Just like in Mario Kart Wii, there is no snaking in Mario Kart 8 so players will have to find alternative ways of getting up the track faster like finding shortcuts or using power slides or power ups more wisely. Speaking of power ups, Mario Kart 8 in my opinion offers the best line up of power ups ever seen in any game in its franchise. The main thing I like about the power ups this time around is the fact that the Star is not as over powered as it has always been previously. It doesn’t last too long and does not make the player all that much faster. I personally would rather get Three Mushrooms than a star and try to utilize them by cutting corners cheekily or using them to access certain shortcuts. You have the return of other fan favourite power ups like the Bullet Bill which transforms you into a giant Bullet Bill and basically carries you a good length up the track destroying everyone in your path. The Golden Mushroom makes a return giving you as many speed boosts as you can get out of it before it runs out, be careful when using it on tracks like Rainbow Road that have a lot of turns making it easy to get carried away a boost yourself off the track. The lightening bolt is also back (although I have found it very rare to come across) which makes everyone about a tenth of your size leaving them vulnerable to get squashed by you. Activating the Star power up will make you invulnerable to the lightening bolt which is extremely handy!

Among fan favourite power ups we have four new power ups in Mario Kart 8, one of which makes me sigh when I get it: the Boomerang Flower. It was one of my favourite power ups on Super Mario 3D World but it just does not cut it for me here. It enables you to launch a giant boomerang either forward or backwards three times and to me is particularly hard to hit someone, which only stuns them very briefly as it is. Next up is the Piranha Plant which chomps every now and again giving you a very small boost each time, although you can control how often it chomps by pressing fire. Of course, it goes without saying that the Piranha Plant will chomp anyone in its path. Next is the Super Horn which activates a shock wave in the near vicinity around you stunning other racers nearby. Interestingly enough, you can use the Super Horn to defend yourself against the much hated Blue Shell (which hunts down the player in first place destroying any racer that gets in the way) so is a handy power up to keep hold of if you’re luck enough to have one in first place. Lastly we have the Crazy Eight which basically gives you eight power ups to use including a Bob-omb, a Green Shell, a Red Shell and a Star to name a few. All in all it’s a good list of power ups that doesn’t make the game ever seem too unbalanced, Although Mario Kart 8 is guilty of rubber banding but let’s face it, Mario Kart wouldn’t be Mario Kart without a bit of rubber banding.

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Game Modes

Onto game modes now starting with single player. Game modes are pretty standard when it comes to Mario Kart games, in single player you have the choice of playing the grand prix mode or the time trial mode. Grand prix will enable you to race against 11 AI racers in a choice of 8 different cups, two of which are unlocked to begin with and you unlock more as you progress through them. Some of the best tracks in Mario Kart history can be found within these cups such as the all new Mount Wario and the amazing Thwomp Ruins, as well as some returning classics that I have touched on already. As in any Mario Kart game you can race in either 50cc mode, 100cc mode and 150cc mode. 150cc being the hardest and fastest…obviously! But once you have beaten 150cc mode you will unlock Mirror Mode where you can race in all of the tracks in each cup backwards! This is all well and good but also very expected, I’m not saying anything should ever change in the grand prix modes of future Mario Kart games but it is literally the same modes every time. Single player is not where the game shines so it matters little, but at times I felt that the game was becoming a chore after a while especially if you want to get gold in every cup. Time trials allow you to race any track in the fastest time possible, you can upload your ghosts onto Miiverse where players can leave comments about it. You are even able to race against Nintendo staff members and will get a stamp if you manage to beat them.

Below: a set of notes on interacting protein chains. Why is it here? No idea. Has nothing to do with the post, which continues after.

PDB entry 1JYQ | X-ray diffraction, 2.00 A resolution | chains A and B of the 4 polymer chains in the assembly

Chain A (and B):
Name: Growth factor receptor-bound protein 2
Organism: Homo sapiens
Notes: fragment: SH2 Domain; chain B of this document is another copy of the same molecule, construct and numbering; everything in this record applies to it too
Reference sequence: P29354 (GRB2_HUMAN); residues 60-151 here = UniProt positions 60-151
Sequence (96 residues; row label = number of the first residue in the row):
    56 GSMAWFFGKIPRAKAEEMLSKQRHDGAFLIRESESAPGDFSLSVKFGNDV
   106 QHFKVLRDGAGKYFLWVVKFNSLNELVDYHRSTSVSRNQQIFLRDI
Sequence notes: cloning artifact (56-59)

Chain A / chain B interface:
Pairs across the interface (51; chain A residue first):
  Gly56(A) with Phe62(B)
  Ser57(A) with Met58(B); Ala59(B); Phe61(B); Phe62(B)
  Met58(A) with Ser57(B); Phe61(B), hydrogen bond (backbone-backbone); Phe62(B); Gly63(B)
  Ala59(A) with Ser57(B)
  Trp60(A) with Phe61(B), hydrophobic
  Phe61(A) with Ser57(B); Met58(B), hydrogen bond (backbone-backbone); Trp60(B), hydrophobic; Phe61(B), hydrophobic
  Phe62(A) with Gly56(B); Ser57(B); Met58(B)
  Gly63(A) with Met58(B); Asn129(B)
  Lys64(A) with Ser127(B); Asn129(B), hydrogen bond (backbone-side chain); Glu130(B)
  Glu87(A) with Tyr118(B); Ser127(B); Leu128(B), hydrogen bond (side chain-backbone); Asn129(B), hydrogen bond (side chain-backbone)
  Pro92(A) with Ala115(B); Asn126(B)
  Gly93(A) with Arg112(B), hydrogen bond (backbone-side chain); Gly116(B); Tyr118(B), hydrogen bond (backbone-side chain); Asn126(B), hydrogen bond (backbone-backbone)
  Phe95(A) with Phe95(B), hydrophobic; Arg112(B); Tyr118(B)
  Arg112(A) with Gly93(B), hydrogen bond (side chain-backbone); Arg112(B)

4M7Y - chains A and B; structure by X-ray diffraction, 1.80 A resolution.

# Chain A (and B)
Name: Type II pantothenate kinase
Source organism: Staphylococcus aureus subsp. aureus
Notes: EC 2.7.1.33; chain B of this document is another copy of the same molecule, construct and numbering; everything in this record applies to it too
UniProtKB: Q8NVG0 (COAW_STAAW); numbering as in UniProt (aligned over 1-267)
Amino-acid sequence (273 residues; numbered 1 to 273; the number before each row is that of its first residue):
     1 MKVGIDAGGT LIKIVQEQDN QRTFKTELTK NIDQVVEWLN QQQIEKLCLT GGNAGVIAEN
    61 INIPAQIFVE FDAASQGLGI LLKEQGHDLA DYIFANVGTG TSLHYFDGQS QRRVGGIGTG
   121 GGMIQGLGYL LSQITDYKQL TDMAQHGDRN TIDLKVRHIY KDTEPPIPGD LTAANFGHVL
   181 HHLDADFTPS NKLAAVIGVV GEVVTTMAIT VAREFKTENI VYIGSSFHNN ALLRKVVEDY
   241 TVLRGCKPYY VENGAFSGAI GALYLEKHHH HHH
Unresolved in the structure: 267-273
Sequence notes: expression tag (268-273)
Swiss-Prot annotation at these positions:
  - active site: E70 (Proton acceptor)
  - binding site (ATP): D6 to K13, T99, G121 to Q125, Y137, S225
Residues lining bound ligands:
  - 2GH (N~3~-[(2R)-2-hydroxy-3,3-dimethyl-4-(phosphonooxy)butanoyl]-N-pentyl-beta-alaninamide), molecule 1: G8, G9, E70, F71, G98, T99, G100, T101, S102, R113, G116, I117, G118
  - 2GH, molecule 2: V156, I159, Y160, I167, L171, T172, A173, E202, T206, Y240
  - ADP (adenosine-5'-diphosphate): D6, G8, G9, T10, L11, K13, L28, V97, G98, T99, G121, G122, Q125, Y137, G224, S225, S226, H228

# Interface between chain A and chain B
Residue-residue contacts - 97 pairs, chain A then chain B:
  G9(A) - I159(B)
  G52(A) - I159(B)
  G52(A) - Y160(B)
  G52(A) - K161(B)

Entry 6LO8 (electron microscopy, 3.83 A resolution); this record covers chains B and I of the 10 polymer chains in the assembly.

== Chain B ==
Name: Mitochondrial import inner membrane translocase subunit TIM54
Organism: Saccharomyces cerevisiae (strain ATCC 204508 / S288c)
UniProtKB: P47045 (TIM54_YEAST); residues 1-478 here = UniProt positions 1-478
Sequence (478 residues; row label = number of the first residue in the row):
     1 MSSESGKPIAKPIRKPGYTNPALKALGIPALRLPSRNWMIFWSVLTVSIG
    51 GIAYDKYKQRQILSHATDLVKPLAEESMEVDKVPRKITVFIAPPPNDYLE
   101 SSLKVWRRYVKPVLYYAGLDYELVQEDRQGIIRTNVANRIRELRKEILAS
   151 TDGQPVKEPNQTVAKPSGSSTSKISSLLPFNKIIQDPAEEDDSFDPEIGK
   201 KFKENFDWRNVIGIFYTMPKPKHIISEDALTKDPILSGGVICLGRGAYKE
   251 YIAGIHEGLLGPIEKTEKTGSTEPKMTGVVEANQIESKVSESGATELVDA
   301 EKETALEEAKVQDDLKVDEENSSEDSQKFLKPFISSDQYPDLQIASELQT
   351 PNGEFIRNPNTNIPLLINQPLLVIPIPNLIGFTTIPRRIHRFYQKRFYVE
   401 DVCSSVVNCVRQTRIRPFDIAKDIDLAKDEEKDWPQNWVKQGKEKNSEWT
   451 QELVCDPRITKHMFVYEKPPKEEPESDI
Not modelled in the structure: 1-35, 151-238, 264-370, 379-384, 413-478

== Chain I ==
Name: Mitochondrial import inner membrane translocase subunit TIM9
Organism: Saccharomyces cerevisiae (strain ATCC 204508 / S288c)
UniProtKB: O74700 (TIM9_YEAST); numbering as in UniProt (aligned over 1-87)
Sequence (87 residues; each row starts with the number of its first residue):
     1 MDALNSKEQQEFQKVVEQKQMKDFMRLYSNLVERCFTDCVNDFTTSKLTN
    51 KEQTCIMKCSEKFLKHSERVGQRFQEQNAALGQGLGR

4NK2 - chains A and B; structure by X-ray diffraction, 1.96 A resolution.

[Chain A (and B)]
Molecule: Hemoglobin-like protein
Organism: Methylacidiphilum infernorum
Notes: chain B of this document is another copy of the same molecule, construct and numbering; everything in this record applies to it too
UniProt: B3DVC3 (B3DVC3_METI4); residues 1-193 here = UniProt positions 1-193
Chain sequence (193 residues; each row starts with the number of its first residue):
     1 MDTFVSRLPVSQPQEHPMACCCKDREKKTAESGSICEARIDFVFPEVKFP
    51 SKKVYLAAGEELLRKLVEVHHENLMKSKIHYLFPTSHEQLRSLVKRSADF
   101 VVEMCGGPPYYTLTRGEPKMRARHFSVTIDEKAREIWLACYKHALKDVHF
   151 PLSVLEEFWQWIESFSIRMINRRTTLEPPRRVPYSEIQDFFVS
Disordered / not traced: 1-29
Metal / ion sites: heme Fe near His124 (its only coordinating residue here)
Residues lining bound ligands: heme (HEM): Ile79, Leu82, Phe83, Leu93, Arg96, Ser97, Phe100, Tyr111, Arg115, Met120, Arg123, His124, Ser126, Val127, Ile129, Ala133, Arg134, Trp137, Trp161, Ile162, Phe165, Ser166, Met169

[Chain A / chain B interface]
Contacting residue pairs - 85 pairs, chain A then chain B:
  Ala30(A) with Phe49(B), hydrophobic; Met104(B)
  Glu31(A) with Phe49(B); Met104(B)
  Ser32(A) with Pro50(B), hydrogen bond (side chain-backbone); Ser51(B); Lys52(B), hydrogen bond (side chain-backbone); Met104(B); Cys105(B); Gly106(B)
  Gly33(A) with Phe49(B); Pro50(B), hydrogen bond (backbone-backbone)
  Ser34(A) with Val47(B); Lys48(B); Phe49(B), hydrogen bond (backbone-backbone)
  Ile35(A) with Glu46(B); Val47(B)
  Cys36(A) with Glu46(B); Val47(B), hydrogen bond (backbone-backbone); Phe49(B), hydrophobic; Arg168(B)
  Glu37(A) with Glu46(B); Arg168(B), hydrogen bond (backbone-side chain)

Stamps can also be obtained within the game by beating a cup using each character. Racers have the choice of racing with 30 playable characters, 14 of which are unlockable. Thankfully, Funky Kong does not make a return from Mario Kart Wii, but replacing him is the just as bad Pink Gold Peach and Baby Rosalina. I mean, what is Nintendo’s obsession with making every character into babies? It’s beyond me it really is. There are however all seven Koopa Kids to unlock as well as your own Miis. Racers also get the choice of racing in a Kart or motorbike that makes it’s welcome return from Mario Kart Wii much to my delight as bikes happen to be my ride of choice in Mario Kart 8. Mario Kart 8 allows you to choose not only they type of kart or bike to race with but it also gives you a choice of wheels and glider (used whilst airborne) to use. Which ever set up you choose will determine the kart or bikes stats including: acceleration, top speed and weight. Depending on which character you choose to play as will also determine the stats depending on their weight. One disappointment about choosing your set up is that you cannot save your set up to use the next time you play, but I am hearing that this will be rectified in a near future free DLC patch.